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Tuesday, September 05, 2006
Ordained 19 years
I'm coming up on the 19th anniversary of my ordination in the Presbyterian Church. For 17 of those years I served a local church as pastor or associate pastor. I am currently serving the larger church in the area of Evangelism and New Church Development.

I have been a lurker in the conversation of Emerging Church, Gospel and Our Culture, etc. for years. And it just never occurred to me that most of the voices were men ... I guess, because the ecumenical professional clergy groups and conversations I've been a part of were all mostly men.

It's hard for me to enter into a conversation around women in ministry issues, though, because it's hard for me to identify exactly what the issue is. I, personally, have had a few barriers to overcome, and I continually do, but they are all cultural barriers not theological ones.

Barriers -- being overlooked for "head of staff" roles, a young couple wanting a man preacher for their wedding because the wedding photo's would look weird with a woman pastor officiating, etc.


posted by Anonymous at 9:57 AM ¤ Permalink ¤


  • At 9/05/2006 12:17:00 PM, Blogger Michele L

    I commend you for your many years serving God and your community. I too, was raised with the ideas that women "shouldn't be pastors", "looked weird performing marriages", etc. As I have gotten older though, and investigated more, I find those thoughts crazy at times. Most of my life anything related to "Christianity, Faith, God, etc." was influenced primarily by women. Either in my family or at church. Sure, the men were pastors, but my deep discussions, learning etc. came from women.
    I think in present times, it is probably more culturally (maybe even more than theologically) influenced than is realized. I for one would love to see a huge change in thought in this area in my lifetime!

  • At 9/05/2006 03:20:00 PM, Blogger Amy

    It's encouraging to hear of your years in ministry and your positive experiences.

    My denomination is theologically open to women in ministry at the corporate level, but at the practical level, finding women in pastoral positions outside women's or children's ministry is difficult at best. For the lay-person or more conservatively trained pastor in our denomination, biblicaly inerrancy is applied to 1 Timothy 2 and that's that. Combine that with cultural barriers and the traveling can be rough at times for women in leadership. Just recently at a deacon's meeting, one of the wives (women cannot be deacons at our church at this time) noticed that a woman was doing a portion of the training. When she determined that this woman was actually a deacon, she stuck her finger down her throat in a gagging motion. She proceeded to share that she couldn't stand "those libbers."

    I'm not one for confrontation and yet in the last year, God has come along side me in a very special way and has confirmed in my heart a call to ministry. I have significant support within my church and there is growing awareness of this issue within my denomination, but I do know that there will be bumps in the road on my journey that would be much less likely were I a man. So, I am thankful that as I journey in this call and in my life, I have other women to share with. Thanks all!

  • At 9/05/2006 06:07:00 PM, Blogger Michele L

    Encourgement to you also Amy. Hopefully, this group of women and others you come across can help support you through the bumps to come! I can't say I have felt called to ministry as a pastor, but I do sense something is in store for me, and my voice will be active. Peace and strength to you!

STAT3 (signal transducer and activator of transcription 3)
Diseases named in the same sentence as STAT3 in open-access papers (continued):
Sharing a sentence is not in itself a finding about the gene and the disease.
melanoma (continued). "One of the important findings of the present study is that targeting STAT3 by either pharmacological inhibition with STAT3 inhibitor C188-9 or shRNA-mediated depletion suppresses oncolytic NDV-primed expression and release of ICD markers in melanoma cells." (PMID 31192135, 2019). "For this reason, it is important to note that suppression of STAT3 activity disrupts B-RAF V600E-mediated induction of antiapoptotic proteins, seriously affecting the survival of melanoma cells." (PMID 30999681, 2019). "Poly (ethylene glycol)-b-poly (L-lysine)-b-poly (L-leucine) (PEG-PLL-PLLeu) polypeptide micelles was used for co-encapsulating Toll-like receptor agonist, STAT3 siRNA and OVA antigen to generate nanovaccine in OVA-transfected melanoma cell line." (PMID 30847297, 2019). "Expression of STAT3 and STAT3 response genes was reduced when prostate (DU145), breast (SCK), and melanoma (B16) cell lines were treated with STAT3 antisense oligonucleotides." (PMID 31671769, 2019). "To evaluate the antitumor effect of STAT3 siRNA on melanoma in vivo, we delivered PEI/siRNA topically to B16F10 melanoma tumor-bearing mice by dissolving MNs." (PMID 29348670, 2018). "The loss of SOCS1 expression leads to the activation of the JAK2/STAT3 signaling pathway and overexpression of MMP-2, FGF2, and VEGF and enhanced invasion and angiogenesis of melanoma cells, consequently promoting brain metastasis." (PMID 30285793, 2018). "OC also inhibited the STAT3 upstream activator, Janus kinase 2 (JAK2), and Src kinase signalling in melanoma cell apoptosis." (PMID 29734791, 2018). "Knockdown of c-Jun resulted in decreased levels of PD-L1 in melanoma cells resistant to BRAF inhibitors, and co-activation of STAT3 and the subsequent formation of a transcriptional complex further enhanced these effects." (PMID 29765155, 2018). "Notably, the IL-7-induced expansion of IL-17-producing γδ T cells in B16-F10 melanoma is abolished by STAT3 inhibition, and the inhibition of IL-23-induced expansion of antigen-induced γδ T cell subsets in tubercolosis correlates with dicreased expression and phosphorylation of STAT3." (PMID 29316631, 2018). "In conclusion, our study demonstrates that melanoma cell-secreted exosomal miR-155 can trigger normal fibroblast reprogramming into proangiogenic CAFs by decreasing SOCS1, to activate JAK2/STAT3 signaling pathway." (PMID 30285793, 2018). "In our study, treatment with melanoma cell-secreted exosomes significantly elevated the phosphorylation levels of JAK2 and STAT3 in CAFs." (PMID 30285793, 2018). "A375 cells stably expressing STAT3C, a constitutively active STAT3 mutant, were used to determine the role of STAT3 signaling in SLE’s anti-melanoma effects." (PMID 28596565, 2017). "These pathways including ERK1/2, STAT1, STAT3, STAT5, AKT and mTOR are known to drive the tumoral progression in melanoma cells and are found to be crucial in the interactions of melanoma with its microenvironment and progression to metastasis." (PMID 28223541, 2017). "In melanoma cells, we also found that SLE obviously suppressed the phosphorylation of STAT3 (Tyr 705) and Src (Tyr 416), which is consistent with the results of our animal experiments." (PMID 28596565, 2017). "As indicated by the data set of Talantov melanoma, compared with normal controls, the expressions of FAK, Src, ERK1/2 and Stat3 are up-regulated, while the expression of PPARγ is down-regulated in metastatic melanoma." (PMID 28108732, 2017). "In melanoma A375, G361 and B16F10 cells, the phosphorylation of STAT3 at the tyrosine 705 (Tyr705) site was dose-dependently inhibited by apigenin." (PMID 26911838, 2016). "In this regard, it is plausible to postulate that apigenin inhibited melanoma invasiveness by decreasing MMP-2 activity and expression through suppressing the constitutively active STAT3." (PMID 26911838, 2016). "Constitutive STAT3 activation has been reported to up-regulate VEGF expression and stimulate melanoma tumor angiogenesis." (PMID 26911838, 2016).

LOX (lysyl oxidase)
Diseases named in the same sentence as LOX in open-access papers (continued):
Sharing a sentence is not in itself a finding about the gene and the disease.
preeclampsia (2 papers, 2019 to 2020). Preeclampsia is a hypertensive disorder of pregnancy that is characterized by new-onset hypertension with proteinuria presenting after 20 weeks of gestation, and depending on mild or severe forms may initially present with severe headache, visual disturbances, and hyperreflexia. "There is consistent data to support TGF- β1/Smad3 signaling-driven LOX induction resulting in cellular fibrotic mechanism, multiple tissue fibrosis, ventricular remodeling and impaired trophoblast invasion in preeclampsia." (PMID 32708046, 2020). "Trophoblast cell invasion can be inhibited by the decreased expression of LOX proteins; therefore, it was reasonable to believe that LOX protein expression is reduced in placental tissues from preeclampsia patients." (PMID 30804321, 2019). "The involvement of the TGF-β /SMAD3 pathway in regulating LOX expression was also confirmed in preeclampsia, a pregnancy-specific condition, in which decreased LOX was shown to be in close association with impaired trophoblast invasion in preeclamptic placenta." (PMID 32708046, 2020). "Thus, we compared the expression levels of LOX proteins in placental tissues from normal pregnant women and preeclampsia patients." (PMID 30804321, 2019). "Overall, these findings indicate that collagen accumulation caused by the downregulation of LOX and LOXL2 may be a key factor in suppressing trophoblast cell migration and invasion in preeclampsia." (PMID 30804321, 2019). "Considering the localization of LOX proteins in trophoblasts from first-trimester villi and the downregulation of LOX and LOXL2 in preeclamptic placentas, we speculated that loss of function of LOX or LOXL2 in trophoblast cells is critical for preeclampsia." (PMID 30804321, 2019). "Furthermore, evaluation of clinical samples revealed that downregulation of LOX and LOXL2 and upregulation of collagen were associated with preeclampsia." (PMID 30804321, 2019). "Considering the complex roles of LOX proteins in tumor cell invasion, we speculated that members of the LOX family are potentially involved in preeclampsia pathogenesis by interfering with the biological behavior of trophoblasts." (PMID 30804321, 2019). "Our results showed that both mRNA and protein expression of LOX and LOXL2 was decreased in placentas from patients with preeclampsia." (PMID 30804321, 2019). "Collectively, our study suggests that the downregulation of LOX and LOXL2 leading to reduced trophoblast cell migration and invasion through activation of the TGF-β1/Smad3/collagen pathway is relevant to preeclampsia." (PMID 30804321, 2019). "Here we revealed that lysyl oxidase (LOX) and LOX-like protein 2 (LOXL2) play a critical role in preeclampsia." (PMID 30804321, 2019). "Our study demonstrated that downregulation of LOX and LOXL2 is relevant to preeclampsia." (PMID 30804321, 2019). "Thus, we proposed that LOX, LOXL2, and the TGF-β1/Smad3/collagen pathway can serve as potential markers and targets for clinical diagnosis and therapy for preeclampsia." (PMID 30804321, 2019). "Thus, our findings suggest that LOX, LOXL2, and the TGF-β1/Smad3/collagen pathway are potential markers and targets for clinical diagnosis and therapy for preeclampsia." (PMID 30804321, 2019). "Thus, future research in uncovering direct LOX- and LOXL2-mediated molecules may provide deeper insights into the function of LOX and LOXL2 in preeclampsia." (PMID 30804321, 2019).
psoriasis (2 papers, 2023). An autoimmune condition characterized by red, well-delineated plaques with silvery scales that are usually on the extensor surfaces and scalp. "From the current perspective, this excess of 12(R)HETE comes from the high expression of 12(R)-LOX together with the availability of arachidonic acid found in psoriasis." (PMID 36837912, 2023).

• At 9/05/2006 08:33:00 PM, Anonymous Anonymous

    Yes, I understand. I first experienced my call to ministry when i was about eight years old. I had no women role models and, in fact, was raised in a denomination that still refuses to ordain women. Everytime I asked my pastor about it, though, he said that it was the way it was and I shouldn't question it. I could never accept that answer ... and joined a denomination that is based strongly on the fact that we need to be questioning and challenging and constantly reforming our ideas and practices of faith as we grow in relationship with Christ.

    In the PCUSA we've been ordaining women pastors for 50 years. So, it's clear to me that it's the cultural barriers that are keeping women out of large church head of staff positions and the like.

  • At 9/05/2006 10:18:00 PM, Blogger Amy

    Thanks, Michele! God does have a special way of speaking a call into our lives, so I'll pray for you, too. Thanks for your encouragement!

  • At 9/07/2006 04:49:00 PM, Blogger Sue Densmore

    I think most barriers are cultural. Even men who don't have a theological problem with women pastors have told me that they would not attend a church with a woman pastor because they would not "feel comfortable."

    Cultural change happens so slowly! I get so frustrated sometimes I want to cry. All those women who have a call and a gift, squelched by long standing cultural bias, continually pushed on us by men who refuse to stop reading their assumptions into their Bibles.

    Thanks to all of you women pastoring out there - God knows the time and sweat and tears, and He will redeem them all in the end.

  • At 9/09/2006 12:34:00 AM, Blogger juniper

    Thank you for being a pastor for so many years. My denomination officially believes women can hold any office in the church. At my church level, I see something different in the staff's gender makeup. The bright side is that a lot of the graduating students in the bible college classes are women seeking certification and ordination. Its something to look forward to.


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